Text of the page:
That left me. I did what I always did when faced with homelessness. I went slum hunting. In 1970 it was still possible to find good, old fashioned slums. I had some expertise in this as I had already lived in the most notorious slum on the North Shore after my original drug arrest. Ironically named Best Apartments, it was like an impoverished galleon that had run hard aground on the mud of lower Lonsdale. I got a 3 room ghetto apartment with a shared washroom for $25.00 a month. Fellow residents watched from the elevated walkways that ran alongside the building as I came and went. They drank Bon White, a toxic wine. The narrow walkways connected our quarters and served as multi-level, common balconies. There was always a late morning wine party on the second story. One of the eaves troughs had half-collapsed. One end was still attached to the roof, while the other was imbedded in the ground so it slanted diagonally down across the building. Up on the second floor, a Bon White drinker would place an empty bottle in the slanting trough and send it rattling to the ground in a unique recycling system. By early afternoon the party of winos was always in full swing. Each time I came and went I was pressed to join the party. Finally I couldn’t refuse anymore and tried a swig. The primitive wine tasted like turpentine and Nutrasweet. I nearly gagged. My next door neighbor, a gay, withered up little alcoholic stared at me with love-struck, bloodshot eyes and used the occasion to read a poem he had written about me which began, ‘O the hippie wanderer, he has such a beautiful life.’

 

This time I was looking for something more private and exclusive. I found it on a weedy bluff at the corner of 4th and St. Georges. Nowadays slums often disguise themselves as regular buildings and can be hard to spot from the street. In 1970 they were clearly visible and easy to shop for. They dotted the landscape like outposts of poverty from a distant age. Most were from the 1920’s or before and had been constructed as bunkhouses or shabby worker housing and nowadays might actually be considered heritage buildings. In 1970 they’d been bought up cheap and were rented out by slum lords in anticipation of rising real estate prices. The house I found rested uneasily with two others on a corner lot and had been built around 1910 The one behind was occupied by a Meitis Indian named Ernie Robicheaud who was trying to feed a wife and four teenaged daughters on wages and tips earned as a beer waiter at the Big O. Next door was occupied by a 300 pound California ex-Hell's Angel named Gary Free and his wife Joy. The first night I moved in he beckoned me to his front porch. This wasn’t so much a neighborly gesture as to let me know who was boss.

 

“I’m convalescing,” he informed me from a big, overstuffed chair on his porch. He stroked his brown beard like a giant, obese pirate. Bits of dried food and other crud fell out of it.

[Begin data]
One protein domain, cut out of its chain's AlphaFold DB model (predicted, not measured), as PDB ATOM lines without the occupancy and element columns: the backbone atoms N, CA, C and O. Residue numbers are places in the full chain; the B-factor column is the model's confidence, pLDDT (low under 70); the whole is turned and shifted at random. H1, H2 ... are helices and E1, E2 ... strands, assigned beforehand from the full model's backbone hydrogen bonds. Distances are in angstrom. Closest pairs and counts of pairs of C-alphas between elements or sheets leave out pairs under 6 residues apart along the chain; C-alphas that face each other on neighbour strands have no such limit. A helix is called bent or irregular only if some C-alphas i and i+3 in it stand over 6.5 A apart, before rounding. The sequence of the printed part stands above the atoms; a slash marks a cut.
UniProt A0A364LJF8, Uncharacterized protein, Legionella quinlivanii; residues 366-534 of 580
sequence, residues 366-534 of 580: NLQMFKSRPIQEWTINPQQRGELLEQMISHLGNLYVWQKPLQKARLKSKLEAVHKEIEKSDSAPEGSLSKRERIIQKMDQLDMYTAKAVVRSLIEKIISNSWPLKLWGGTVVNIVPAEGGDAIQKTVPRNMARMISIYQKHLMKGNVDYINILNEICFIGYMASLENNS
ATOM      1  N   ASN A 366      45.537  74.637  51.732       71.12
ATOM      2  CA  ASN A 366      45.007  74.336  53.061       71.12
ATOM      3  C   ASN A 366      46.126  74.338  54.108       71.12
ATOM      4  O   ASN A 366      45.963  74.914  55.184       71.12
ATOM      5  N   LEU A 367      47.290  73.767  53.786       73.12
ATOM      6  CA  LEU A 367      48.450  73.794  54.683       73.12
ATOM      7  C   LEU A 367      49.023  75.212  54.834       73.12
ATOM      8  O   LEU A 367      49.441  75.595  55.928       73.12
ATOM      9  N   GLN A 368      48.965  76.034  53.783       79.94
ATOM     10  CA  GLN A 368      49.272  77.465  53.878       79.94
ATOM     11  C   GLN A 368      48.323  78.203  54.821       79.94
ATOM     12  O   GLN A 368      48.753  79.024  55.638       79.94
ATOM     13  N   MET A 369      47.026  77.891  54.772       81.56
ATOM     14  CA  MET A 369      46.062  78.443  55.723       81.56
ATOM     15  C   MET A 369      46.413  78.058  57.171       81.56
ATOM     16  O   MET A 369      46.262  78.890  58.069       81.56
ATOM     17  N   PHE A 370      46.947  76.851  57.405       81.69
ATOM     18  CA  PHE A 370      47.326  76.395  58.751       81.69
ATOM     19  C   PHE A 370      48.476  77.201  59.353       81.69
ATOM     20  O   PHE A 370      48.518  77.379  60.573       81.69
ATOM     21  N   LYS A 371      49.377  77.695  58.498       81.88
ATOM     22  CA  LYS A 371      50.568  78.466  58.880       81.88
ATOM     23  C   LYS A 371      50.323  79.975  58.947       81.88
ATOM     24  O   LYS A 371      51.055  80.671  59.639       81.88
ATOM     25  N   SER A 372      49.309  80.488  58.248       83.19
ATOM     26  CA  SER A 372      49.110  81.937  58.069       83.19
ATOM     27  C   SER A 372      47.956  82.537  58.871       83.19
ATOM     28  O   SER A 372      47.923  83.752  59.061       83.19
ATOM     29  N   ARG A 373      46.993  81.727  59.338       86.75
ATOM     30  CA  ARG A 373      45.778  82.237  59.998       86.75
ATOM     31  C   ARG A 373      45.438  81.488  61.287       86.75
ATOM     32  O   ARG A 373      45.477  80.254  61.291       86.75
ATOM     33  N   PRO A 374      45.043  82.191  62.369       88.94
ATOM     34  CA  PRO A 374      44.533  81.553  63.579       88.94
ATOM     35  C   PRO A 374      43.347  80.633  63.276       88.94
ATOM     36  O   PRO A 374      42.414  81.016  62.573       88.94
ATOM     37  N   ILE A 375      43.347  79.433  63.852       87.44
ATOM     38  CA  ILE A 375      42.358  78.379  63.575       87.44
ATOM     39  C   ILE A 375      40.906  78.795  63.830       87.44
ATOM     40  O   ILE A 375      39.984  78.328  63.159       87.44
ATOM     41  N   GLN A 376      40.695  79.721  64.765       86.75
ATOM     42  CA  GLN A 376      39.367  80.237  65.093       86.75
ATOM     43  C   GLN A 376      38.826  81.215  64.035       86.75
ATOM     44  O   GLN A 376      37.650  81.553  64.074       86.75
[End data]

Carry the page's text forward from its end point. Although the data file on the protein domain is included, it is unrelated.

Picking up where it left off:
“Really? I acted interested. He was clearly the block war lord.

 

“I had a heart attack. The doctors said the only reason I lived was I had so much speed and cocaine in my system it kept my heart beating until I got to the ER.” He said this as if it were a medical precaution I should consider myself.

 

“How fortunate for you,” I tried to maintain polite conversation. “What about the neighbors?” I winked in an oblique reference to the beer waiter’s four teenaged girls living behind.

 

Gary Free’s eyes clouded. “Those women are dumb.” His face got a black look as he became angry. Unpleasant memories were coming back. He sat up and looked like a volcano wanting to erupt.

 

“Dumb!” he repeated, his fury growing.

 

He stood up and motioned me to follow him through his house to the back porch. Once there he yelled at the house behind for someone to open the window. After a moment two of the teenaged girls did this and stuck their heads out.

 

“DUMB!!!” he roared at them.

 

This was how slum society was conducted in 1970.

 

I settled in to my grim shanty. I had no furniture, no food and only a few plates to use in the event I should ever get it. To make matters worse, without a fifth Burner we were very much on our back foot. We did a couple of gigs as a foursome and argued about where to start looking, since every time we had run an ad all we got were jerks and hacks. Disillusioned and downhearted, we took a day off and went to a local hippie counter culture event called the Pleasure Faire in Deep Cove’s Cates Park, a few miles from the mud flats.

 

A Pleasure Faire would be strictly forbidden today. That it happened at all shows how out of touch the authorities were with popular culture. In 1970 it consisted of about a hundred unregulated hippie entrepreneurs who invaded a public park, hacked a storefront out of the bush and brambles off one of the many trails and set up shop, peddling anything from sand candles to drug paraphernalia to tie dyed skirts. The twisting, confusing trails were thick with dope smoke, jugglers, and wandering minstrels who played guitars and lutes for the pleasure of passers by. Sunlight filtered through the leafy canopy and cast bright spangles on the trails. It was entrancing - like being transported back to the 13th Century and the age of Chaucer. We quickly became separated. I found myself wandering in a pleasant, medieval daze until I came to the beer seller’s booth. I couldn’t believe my eyes. Without consulting authorities a bunch of good-timing hippies had set up a plank counter on two saw horses and had a huge stock of home made beer lined in big carboys behind the bar. I used my last quarter to buy a big frothy plastic cup. I sipped it. It was delicious.